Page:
Wednesday, 17 February 2010

Brits lose their French appeal

Has the main after-party at the Brits become another victim of recessionary times or has designer Bruce French simply run out of ideas?

Last night the Brit Awards celebrated its 30th anniversary at Earls Court with a star-studded ceremony, elaborate set and stage designs and the obligatory rock ‘n’ roll moment, which saw organisers having to plead with the pit full of baying teens to hand back Liam Gallagher’s microphone during commercial break.

But once the cameras stopped rolling and sing-a-long with Robbie was finally over, it was time to head next door for what should have been another year of Tim Burton-esque party theming.

Down the years, Bruce French has produced some spectacular backdrops, which would regularly make it onto the covers of my former magazine RSVP.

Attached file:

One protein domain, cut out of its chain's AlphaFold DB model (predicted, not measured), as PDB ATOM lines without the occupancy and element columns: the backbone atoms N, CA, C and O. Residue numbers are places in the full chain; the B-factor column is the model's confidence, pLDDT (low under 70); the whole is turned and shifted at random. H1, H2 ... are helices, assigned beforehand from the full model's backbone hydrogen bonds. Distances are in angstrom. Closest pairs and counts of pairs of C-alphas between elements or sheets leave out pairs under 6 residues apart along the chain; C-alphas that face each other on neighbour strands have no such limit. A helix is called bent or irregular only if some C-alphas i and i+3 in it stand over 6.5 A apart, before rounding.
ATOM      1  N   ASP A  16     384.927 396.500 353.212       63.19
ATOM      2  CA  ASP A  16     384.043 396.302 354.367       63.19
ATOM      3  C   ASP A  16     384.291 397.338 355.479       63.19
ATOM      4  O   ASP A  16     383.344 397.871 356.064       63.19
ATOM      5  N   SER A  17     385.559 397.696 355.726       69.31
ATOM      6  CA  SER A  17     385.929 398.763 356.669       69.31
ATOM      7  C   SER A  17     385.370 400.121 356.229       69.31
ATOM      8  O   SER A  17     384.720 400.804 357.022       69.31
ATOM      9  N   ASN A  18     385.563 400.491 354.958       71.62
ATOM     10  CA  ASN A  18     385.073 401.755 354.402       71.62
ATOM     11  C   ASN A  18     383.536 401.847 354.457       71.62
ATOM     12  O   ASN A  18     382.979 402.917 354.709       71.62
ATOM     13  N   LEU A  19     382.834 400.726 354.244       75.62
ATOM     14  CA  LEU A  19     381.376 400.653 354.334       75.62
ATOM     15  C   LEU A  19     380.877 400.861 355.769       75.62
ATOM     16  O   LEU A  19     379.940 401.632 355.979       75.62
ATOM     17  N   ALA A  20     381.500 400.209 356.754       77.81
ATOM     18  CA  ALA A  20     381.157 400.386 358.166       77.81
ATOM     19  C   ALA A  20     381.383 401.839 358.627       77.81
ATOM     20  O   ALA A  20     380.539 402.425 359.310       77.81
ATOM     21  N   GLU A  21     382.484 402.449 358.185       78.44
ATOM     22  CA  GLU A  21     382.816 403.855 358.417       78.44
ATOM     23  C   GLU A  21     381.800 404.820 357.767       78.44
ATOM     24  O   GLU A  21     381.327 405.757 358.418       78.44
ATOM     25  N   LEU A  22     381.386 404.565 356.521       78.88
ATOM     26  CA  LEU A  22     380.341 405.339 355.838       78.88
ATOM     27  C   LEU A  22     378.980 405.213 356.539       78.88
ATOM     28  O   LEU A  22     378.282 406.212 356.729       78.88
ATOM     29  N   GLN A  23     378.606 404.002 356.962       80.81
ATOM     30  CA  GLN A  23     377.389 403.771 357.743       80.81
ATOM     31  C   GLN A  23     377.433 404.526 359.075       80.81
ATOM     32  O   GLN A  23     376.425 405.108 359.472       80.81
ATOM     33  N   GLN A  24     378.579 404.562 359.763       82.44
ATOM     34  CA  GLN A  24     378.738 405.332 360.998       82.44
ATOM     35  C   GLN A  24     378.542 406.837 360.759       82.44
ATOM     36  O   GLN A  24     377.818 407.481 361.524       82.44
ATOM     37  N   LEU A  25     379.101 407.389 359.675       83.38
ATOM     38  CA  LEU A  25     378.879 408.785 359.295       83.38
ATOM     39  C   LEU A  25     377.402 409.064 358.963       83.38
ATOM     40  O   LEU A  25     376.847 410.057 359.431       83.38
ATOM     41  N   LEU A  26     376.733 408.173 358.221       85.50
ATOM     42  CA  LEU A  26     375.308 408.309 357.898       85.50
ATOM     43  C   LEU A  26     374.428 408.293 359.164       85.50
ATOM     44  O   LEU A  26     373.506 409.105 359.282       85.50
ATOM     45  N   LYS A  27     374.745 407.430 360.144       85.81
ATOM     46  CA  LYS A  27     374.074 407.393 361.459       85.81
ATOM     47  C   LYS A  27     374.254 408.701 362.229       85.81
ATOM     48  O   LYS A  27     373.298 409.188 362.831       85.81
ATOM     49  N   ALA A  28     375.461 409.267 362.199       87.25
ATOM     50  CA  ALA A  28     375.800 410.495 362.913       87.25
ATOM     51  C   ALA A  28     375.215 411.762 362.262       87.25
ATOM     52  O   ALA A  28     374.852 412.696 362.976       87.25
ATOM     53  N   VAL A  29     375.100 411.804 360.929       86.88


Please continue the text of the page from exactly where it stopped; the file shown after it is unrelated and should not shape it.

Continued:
In 2005, the Brits celebrated its 25th anniversary with a Silver Jubilee Cockney Street-party, complete with East-end pub, whilst on Valentines Day 2007, revellers partied on Love Street complete with its own Elvis Chapel.

I first heard about his work from those that remember the fully blossomed pink and white trees he once installed at the Brits. So in 2004, when looking for a cover story to launch RSVP, I headed to his two-tier Heaven and Hell themed extravaganza.

Being the 30th anniversary, this year should have been special so I was shocked to discover that Lady Ga Ga was better dressed than the 2010 after-party.

Earls Court’s Brompton Hall looked looked liked the Brompton Hall with dodgems, an out-of-place over-sized crazy golf course and a Rockeoke stage inviting wrist-band holders to screech out their favourite song whilst a band tried desperately to keep them in time.

It was achingly bad and budgetary issues aside, I know a hundred different events agencies that could have done a better job. Maybe it’s time that the Brits organisers put this annual party contract out to tender. Let theatre designer Bruce French be remembered for his legendary Brits work and next year, give this after-party contract to the UK’s creative events industry.